Dollywood adds autism calming room

Posted Sunday, July 3, 2016 11:13 PM | Contributed by Jeff

Families of children with autism now have a place to go at Dollywood for a quiet, relaxing environment if they experience sensory overload. It is called a calming room, and it is the first of its kind at any theme park in the world. All the sights and sounds of a theme park can be a little too overwhelming for children with autism, so having a quiet place to go can help them and their family.

Read more and see video from WATE/Knoxville.

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Sunday, July 3, 2016 11:21 PM

What a great idea. This is something that I personally have found difficult to deal with, as my kid struggles with sensory issues, but in unexpected ways. He deal well with theme parks, but arenas and certain other load public places are like torture to him. Took him to an NBA game, and he literally wanted to crawl under the seat. Not a proud moment for me.

And the comments on that story make me hate humanity.

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Monday, July 4, 2016 10:21 AM

I don't often read comments on articles, but your comment about them made me curious. I looked at several, and it's really sad the way some people think.

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Monday, July 4, 2016 12:01 PM

Jeff said:

And the comments on that story make me hate humanity.

The comments on any story these days are cause to hate humanity.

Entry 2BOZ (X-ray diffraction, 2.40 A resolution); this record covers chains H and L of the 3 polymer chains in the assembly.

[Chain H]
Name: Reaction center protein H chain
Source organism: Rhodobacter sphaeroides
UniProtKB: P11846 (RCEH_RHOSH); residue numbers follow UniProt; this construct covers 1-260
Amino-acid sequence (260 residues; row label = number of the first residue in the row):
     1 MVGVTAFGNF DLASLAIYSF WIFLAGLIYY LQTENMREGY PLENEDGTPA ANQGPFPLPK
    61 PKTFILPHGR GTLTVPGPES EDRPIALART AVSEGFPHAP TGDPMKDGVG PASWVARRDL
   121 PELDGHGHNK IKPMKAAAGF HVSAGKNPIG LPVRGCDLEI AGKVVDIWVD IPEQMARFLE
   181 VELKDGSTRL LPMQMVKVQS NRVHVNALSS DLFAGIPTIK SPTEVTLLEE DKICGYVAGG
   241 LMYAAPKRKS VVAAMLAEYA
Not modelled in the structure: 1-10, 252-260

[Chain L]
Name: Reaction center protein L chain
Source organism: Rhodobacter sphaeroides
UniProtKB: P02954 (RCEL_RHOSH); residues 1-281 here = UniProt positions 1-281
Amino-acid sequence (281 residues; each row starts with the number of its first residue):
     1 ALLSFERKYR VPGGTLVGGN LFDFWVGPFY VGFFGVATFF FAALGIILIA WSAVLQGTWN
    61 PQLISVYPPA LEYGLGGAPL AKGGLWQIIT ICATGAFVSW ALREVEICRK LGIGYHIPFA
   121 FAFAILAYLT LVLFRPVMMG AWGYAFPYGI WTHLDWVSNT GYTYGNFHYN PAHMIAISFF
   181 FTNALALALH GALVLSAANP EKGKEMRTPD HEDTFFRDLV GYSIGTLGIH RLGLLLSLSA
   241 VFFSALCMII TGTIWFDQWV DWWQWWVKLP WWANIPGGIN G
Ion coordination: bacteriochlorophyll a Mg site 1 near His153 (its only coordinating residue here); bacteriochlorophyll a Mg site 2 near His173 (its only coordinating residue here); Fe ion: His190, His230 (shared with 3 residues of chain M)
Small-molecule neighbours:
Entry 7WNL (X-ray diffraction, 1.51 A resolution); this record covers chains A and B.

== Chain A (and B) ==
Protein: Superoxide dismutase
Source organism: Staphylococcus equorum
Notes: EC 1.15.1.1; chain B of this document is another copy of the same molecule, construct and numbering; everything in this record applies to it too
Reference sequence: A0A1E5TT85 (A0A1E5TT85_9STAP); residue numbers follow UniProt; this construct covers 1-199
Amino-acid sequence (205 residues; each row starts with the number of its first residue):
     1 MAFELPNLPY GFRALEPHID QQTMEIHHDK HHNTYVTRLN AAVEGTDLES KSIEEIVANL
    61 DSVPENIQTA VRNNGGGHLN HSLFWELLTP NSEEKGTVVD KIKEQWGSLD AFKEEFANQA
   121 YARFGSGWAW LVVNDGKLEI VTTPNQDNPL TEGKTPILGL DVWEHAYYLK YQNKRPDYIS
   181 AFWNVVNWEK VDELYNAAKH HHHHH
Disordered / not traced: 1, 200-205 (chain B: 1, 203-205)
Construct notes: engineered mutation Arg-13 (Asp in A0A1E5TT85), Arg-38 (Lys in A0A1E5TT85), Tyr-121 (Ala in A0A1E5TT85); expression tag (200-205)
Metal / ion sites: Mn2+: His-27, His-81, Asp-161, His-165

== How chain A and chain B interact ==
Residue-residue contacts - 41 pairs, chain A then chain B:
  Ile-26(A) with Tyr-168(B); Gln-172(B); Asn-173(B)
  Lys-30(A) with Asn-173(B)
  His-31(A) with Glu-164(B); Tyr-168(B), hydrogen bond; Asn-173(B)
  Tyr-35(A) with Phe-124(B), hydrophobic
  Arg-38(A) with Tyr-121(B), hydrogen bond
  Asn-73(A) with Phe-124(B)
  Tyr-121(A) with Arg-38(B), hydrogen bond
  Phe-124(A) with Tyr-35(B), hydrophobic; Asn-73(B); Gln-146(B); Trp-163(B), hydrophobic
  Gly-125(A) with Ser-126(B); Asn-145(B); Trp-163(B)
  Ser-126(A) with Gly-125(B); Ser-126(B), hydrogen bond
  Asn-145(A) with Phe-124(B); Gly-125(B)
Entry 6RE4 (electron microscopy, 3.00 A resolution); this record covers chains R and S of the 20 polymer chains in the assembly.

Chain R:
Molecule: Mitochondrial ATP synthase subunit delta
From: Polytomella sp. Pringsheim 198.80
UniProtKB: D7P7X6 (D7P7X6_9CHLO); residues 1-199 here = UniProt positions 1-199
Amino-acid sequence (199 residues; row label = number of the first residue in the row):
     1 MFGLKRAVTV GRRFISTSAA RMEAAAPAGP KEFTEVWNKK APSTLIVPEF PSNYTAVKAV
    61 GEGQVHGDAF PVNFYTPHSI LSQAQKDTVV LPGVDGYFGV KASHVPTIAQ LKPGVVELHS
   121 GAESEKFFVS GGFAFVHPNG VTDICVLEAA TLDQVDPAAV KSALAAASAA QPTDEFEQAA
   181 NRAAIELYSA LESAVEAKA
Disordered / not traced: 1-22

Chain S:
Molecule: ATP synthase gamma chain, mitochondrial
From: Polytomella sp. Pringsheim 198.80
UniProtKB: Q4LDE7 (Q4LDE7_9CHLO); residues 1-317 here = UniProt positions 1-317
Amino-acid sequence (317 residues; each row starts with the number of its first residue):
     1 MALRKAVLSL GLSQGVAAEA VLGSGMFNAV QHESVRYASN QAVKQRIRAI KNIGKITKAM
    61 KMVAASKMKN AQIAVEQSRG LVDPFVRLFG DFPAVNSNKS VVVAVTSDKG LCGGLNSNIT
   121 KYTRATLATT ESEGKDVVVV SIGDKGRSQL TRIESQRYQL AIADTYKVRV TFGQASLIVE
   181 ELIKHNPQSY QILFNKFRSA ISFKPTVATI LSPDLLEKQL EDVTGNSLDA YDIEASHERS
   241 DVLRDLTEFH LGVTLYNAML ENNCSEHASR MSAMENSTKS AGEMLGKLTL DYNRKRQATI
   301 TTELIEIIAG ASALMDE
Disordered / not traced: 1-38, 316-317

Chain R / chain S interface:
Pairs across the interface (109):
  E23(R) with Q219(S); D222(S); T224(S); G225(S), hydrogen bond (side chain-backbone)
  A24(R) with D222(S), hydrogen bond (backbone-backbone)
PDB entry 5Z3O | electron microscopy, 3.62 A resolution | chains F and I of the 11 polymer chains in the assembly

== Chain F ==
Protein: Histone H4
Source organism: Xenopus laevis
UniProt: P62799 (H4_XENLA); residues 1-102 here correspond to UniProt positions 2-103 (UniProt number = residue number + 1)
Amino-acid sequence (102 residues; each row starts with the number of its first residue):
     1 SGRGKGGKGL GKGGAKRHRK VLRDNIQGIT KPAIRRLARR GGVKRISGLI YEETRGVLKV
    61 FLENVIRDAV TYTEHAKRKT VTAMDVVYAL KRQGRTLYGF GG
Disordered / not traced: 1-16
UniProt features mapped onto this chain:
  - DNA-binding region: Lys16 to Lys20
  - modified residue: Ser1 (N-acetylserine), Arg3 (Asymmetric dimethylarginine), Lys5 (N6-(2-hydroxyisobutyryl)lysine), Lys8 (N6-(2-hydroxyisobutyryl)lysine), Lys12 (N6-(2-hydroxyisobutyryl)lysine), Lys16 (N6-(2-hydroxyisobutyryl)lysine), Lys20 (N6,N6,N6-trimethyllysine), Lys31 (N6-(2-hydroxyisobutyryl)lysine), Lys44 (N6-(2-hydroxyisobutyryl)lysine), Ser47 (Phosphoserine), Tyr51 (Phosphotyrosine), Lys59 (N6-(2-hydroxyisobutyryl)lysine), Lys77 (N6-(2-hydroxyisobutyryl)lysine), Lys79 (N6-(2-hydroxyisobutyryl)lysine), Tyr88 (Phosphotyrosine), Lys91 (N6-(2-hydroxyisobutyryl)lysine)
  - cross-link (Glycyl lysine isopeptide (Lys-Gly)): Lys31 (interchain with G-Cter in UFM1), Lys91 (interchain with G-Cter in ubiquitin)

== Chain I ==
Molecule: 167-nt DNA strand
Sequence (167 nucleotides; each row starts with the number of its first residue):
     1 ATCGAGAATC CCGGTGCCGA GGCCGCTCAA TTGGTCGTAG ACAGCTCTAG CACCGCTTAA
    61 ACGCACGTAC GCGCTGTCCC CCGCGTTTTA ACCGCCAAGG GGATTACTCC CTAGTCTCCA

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Monday, July 4, 2016 1:20 PM

I think this is a great Idea. I rate it right up there with funeral home playrooms. If you give any kid a break before it's all too much you can often skip the meltdown altogether. People often don't realize how many places some families can't go together because there always needs to be an out in case of the meltdown. It takes so little effort to provide that and it makes such a big difference. One of my friends and her husband drive separate vehicles to many family activities because she knows there is no place to take her son to collect himself and she doesn't want her daughter to constantly have to leave places early. Reading comments is often sickening. There are just too many people out there who need a good smack upside the head.

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Monday, July 4, 2016 1:46 PM

Bright flashing lights, loud music and noises, large crowds, a lot of standing around in confined areas...

I've had a couple experiences at parks where the confined crowds really did get to me - once each at PNE, Knoebels (Craft Fair area), and Animal Kingdom. I generally avoid really congested areas if at all possible, and vastly prefer a defined queue to a throng. But once I've gone into "panic mode" - there's nothing that can replace 3-5 minutes of time to regroup.

I'll take the calming room over a night club or live music venue pretty much every time...

Last edited by rollergator, Tuesday, July 5, 2016 9:06 PM
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Tuesday, July 5, 2016 4:47 AM

I wish parks had come up with this idea when Ava was younger. She suffers from sensory processing issues and something like this would have been a godsend back then. The closest we had to it was at the Point. When the cacophony of noises got too much for her, we'd take her to the Peanuts play area inside the Snoopy boutique. The quiet and dim lights were perfect to reframe an experience going bad. It didn't hurt that she totally fell in love with the place; she insisted on going in every trip, regardless of whether she was having a bad time or not. Now that I think of it, I really miss that little area.